neon

log of project where a computer system is integrated into a 1997 neon

Sunday, August 14, 2005

It lives!


So I took my first crack at installing the system and actually have pictures.

First, what I have done before today. I got my amp wiring kit and installed ground, 12V (pos), RCA, and the inline fuse, making sure to put the RCA and 12V on opposite sides of the car.

I took some care to run these wires under the carpet and the back seat into the trunk.




Here is a view of the wires in the trunk.
  • red 12V+
  • black ground
  • white 12V+ ignition switched
  • RCA connected to RCA female to miniplug

I spent a good deal of time trying to find the accessory line to be used as the switch on my power supply. The logical way to test for this would be to turn on the ignition and search for 12V, turn off the ignition and see if your multi meter goes to 0V.

I was unable to find this situation and instead relied on the print on the insulation of a wire connected to my head unit which ready "12V ignition switched". I decided to give it a shot and plugged it into the M1-ATX power supply and it worked! Party.


Speaking of the M1-ATX, this is basically a ATX (modern day computer) power supply. However, it has some smartness added to it that makes life really easy when connecting a computer to the car.

On the lower right you'll notice three prongs. These are for 12V+, 12V+ ignition switched, and ground. On the left hand side of the board we have jumpers. These connect to a power led, and have two switch jumpers in parallel. The idea here is that one jumper can go straight to the motherboard while the other can go to an external switch. The ability to have a second external switch comes in really handy as things didn't work 100% and sometimes you need to just power cycle the machine at times.

The rest of this chip deals with power regulation, auto turnoff settings, and a sensor that will cut all power consumption once a battery reaches a critical low voltage. Hopefully this will prevent me from getting stranded somewhere!

Next was the computer. I was able to snag an EPIA-V prebuilt system on ebay for 60 bucks. For this I received, motherboard, case, cpu, power supply, hard drive and cd-rom. Once I had my base software installed I started to modify this case to suit my needs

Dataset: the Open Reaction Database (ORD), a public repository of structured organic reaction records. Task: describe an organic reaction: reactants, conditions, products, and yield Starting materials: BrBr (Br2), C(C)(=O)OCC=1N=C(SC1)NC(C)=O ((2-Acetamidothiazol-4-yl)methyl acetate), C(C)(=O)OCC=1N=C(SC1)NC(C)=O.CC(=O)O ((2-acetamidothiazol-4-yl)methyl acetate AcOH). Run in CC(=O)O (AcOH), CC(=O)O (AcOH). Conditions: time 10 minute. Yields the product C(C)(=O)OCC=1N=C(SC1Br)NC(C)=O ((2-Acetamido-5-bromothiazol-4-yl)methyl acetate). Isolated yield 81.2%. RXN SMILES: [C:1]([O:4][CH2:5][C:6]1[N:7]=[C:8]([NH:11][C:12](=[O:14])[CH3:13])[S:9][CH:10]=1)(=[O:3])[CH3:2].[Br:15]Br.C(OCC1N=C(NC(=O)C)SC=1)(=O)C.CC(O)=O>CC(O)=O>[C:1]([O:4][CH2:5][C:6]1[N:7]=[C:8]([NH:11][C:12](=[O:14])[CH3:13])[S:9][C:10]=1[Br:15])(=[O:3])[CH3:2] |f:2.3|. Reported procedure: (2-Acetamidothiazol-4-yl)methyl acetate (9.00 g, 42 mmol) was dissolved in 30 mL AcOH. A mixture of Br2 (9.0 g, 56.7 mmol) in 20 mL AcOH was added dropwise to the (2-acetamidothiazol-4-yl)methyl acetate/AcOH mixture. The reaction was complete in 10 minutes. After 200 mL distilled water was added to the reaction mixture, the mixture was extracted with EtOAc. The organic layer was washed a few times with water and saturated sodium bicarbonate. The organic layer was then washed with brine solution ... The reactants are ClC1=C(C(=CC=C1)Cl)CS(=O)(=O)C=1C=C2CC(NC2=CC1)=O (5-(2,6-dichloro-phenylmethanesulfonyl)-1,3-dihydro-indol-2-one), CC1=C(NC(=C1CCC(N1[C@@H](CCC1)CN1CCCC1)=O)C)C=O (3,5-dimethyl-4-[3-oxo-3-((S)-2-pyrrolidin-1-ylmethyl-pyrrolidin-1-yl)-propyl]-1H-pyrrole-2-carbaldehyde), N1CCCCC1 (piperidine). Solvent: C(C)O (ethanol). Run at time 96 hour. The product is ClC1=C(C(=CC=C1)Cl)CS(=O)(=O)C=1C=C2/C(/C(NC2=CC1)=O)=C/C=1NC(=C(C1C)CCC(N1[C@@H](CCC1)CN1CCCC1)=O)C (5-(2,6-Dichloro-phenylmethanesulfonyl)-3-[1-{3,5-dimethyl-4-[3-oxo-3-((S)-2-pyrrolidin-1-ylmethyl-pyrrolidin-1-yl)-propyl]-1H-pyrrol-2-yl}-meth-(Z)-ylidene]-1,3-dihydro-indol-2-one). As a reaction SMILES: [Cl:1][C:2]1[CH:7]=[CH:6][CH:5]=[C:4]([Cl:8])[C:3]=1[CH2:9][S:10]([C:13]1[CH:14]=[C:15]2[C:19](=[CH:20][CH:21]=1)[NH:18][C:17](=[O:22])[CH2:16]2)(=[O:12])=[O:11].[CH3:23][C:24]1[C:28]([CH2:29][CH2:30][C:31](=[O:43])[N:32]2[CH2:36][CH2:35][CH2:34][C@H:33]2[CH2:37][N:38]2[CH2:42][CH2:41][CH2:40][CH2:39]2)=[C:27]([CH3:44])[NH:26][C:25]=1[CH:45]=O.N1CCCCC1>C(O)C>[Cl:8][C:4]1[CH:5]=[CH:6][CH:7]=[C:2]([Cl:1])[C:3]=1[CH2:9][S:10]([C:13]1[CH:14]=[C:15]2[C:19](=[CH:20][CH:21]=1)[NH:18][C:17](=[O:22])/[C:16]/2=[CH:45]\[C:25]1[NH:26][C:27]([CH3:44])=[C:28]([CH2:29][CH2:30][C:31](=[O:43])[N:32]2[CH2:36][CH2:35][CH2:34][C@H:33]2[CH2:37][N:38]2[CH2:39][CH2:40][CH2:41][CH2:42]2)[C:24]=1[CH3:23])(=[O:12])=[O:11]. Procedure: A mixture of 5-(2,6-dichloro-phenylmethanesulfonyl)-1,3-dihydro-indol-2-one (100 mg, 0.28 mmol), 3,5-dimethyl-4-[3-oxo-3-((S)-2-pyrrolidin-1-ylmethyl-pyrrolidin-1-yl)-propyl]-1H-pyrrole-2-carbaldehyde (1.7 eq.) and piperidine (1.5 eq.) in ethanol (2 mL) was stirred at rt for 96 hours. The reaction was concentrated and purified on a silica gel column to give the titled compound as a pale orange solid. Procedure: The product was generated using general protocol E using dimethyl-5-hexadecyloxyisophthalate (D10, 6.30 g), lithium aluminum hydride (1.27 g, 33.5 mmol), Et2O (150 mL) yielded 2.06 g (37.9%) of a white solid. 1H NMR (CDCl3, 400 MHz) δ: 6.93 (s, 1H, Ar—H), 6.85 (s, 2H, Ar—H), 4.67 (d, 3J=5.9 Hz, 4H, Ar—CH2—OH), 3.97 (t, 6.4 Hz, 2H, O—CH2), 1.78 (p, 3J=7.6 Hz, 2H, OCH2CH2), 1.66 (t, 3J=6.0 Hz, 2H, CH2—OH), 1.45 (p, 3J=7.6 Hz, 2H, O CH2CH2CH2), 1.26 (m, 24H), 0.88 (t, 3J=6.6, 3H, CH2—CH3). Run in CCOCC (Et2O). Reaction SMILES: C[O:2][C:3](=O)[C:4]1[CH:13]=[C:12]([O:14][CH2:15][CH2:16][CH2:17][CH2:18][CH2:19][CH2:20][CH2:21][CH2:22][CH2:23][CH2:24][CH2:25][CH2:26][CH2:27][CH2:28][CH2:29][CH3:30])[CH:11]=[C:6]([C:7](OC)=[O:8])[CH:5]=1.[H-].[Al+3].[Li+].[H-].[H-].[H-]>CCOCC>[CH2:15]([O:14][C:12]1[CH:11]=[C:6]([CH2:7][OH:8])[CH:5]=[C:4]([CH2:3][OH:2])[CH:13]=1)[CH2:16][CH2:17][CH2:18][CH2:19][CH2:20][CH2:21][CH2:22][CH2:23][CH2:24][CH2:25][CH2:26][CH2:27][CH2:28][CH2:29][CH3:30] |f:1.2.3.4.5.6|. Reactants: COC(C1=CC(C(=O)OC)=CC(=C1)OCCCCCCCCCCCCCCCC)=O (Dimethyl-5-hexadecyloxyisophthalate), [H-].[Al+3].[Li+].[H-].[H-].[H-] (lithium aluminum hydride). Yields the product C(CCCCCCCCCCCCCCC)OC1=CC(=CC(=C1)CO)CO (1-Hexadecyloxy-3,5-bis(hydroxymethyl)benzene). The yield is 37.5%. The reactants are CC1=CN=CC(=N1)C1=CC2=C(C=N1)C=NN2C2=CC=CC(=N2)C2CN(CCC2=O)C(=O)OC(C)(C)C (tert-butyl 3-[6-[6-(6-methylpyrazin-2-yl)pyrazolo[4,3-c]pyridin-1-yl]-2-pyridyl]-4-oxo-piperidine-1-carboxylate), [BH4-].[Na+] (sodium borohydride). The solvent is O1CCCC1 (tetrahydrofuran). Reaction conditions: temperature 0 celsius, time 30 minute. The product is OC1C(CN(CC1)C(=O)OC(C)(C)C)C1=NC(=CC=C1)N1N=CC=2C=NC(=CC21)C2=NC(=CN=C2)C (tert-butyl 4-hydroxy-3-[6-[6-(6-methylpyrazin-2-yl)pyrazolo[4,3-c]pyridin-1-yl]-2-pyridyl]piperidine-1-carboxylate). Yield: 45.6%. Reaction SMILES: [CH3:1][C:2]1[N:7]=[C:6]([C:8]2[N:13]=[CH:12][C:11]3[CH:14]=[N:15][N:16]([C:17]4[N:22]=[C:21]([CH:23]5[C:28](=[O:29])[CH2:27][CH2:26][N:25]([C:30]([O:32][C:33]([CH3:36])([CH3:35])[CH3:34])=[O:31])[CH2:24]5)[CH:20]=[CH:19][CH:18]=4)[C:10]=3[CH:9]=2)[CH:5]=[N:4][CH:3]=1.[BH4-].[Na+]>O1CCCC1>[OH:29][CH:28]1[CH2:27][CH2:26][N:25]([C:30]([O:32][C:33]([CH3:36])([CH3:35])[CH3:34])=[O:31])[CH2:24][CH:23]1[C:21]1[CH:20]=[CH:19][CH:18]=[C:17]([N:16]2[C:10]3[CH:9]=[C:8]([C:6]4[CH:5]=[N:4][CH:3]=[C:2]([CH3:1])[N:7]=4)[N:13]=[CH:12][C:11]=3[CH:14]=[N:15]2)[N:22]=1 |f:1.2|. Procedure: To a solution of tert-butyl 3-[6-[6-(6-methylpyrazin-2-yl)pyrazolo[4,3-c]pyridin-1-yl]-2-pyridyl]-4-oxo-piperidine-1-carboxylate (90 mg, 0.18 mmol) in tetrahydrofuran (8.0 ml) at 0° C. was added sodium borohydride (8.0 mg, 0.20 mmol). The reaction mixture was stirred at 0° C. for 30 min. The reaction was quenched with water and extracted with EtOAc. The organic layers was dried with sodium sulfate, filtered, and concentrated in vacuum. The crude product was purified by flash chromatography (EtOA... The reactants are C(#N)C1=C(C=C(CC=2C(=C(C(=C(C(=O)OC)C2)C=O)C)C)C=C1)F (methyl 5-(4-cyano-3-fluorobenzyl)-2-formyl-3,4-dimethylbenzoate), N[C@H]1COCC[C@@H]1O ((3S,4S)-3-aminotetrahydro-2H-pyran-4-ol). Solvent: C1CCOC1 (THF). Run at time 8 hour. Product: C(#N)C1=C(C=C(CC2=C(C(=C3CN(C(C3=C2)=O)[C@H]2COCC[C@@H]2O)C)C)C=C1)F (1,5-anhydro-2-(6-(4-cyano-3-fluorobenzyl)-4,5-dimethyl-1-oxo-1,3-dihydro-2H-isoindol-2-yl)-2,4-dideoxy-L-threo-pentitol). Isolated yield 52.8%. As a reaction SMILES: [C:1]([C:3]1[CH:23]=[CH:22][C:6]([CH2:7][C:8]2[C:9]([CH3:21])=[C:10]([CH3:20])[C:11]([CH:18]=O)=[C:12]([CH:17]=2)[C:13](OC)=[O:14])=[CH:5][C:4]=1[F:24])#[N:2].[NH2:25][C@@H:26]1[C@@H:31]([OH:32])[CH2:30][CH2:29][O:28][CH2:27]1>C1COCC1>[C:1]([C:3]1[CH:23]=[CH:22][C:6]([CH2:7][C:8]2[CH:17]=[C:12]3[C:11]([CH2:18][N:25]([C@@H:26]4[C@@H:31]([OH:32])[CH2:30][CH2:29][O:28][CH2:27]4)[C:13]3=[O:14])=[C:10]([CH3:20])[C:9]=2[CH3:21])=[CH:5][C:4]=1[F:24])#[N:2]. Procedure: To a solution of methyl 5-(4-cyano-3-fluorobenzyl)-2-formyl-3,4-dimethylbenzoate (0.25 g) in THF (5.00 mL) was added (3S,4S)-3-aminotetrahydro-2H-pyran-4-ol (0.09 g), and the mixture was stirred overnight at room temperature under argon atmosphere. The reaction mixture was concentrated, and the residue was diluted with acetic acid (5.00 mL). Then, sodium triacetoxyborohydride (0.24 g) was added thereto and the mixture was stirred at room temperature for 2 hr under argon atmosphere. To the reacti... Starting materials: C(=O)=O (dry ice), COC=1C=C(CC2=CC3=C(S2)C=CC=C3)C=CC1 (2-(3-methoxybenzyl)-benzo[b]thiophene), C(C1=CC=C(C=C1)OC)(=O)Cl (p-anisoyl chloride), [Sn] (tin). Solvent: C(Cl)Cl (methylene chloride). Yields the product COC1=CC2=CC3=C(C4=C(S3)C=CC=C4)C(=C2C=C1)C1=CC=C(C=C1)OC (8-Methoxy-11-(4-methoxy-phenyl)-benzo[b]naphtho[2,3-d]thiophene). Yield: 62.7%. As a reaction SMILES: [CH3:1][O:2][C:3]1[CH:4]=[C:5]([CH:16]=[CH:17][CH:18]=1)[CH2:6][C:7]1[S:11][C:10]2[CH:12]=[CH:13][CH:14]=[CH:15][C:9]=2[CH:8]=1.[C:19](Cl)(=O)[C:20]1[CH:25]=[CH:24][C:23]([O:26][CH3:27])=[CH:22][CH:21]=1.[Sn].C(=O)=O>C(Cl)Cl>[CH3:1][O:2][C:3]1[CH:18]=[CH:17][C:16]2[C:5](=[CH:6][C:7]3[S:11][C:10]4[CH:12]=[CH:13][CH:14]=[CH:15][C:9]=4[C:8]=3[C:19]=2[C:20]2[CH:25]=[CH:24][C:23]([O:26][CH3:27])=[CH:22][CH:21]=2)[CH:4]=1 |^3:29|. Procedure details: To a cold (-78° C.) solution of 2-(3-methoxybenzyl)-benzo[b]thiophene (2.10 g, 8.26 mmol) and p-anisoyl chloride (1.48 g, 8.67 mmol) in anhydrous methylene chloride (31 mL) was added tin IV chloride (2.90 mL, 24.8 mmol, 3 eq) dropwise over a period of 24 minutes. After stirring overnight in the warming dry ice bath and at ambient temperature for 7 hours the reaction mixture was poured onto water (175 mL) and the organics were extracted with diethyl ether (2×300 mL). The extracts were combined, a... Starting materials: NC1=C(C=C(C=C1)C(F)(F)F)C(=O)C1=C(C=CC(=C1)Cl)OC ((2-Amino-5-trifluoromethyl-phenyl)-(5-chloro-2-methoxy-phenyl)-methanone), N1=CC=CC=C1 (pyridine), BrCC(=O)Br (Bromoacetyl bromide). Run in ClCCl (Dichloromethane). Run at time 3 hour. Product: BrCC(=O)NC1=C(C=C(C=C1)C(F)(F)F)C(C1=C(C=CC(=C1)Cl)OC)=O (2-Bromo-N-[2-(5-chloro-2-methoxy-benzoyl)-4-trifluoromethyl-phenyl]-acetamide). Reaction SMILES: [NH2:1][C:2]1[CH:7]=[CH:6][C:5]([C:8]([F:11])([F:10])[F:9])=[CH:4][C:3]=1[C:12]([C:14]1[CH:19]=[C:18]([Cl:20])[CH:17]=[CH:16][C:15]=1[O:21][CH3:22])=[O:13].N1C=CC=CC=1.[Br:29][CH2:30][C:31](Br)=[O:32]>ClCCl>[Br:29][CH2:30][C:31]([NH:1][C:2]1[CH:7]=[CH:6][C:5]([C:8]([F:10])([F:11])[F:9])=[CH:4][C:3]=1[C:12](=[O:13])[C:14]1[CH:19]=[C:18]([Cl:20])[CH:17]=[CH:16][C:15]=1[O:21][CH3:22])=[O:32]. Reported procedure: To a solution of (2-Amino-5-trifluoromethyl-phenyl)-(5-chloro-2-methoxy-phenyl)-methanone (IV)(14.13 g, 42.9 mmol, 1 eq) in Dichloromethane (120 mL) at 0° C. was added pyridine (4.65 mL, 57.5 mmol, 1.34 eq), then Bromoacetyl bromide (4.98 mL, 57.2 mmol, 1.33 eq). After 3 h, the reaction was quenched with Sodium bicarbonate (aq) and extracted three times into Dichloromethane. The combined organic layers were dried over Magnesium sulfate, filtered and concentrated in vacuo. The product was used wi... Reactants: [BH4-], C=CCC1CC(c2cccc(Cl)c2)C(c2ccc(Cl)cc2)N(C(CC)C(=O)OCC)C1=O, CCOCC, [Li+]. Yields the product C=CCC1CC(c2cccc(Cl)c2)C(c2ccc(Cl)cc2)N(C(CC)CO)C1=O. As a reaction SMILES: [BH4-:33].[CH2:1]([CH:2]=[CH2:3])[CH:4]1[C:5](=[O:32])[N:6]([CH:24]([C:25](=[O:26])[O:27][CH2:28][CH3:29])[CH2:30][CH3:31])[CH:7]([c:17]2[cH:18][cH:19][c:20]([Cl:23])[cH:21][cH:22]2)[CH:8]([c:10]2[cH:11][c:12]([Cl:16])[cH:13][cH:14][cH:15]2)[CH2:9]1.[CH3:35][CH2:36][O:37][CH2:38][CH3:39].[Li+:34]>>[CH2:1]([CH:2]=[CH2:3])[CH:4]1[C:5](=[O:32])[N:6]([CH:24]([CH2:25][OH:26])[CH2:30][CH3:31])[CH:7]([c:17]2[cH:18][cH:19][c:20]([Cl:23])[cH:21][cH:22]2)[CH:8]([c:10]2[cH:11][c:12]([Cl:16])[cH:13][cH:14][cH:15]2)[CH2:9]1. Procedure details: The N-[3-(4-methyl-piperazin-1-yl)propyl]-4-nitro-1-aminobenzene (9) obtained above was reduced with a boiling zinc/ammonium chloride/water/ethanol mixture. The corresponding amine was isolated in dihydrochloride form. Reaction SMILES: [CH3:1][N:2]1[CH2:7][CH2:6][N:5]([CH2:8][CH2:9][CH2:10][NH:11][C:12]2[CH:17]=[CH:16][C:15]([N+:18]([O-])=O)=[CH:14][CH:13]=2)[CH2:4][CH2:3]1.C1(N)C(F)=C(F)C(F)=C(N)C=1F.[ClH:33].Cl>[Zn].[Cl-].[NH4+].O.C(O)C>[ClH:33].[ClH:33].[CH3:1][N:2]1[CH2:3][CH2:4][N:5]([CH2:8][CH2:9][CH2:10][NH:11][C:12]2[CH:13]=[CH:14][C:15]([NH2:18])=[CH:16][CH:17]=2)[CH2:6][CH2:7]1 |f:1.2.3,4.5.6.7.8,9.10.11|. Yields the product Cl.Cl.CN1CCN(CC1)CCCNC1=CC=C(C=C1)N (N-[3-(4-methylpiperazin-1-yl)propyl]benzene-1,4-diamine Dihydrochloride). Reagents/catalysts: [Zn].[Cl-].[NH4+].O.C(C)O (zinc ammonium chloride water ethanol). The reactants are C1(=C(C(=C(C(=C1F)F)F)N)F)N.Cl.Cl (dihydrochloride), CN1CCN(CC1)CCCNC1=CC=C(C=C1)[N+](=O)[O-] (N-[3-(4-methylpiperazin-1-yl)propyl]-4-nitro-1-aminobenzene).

• remove power supply
  • remove cdrom drive
  • remove plastic outer pieces of case
I then drilled some holes in the case and mounted the M1-ATX using some old plastic motherboard standoffs.



I did run into one issue with this however, when pluggin in my battery terminal hookups, the M1-ATX touched the metal case and produced some sparks. I fixed this by adding some foam to support and insulate the PSU.







A bit hard to tell but this is a view of my USB 802.11 G wireless card and below that is my Holux 210 USB GPS device. Through trial and error I have found that the GPS unit can operate when under the rear window speaker cover.







Next step was to run the necessary wires to the front of the car. I ran 15' USB extention cable for the touch screen USB cable, 6' VGA cable (a pull from my KVM crap), and a 10' USB cable for a keyboard (this is temporary).

On to the screen...

For now I'm just going to dash mount my screen. Two problems with this are the possibility of theft and the dash board is friggen rounded. This has the unfortunate side effect of making the supplied adhesive keep falling off. Using some spare aluminium sheeting I had laying around I fashioned this stylish bracket. This was screwed down into the existing dash mount holes. The whole idea of doing this was to avoid putting holes in the top of the dash for when I eventually remount the screen.

Here it is in all its glory! Not bad for 3-4 hours work in 100 degree heat.

1 Comments:

At 12:58 PM, Anonymous Fuji said...

Yes everyone, Chris is a big dork!! I'm secretly wondering if he's going to try to program this thing to make him coffee.

 

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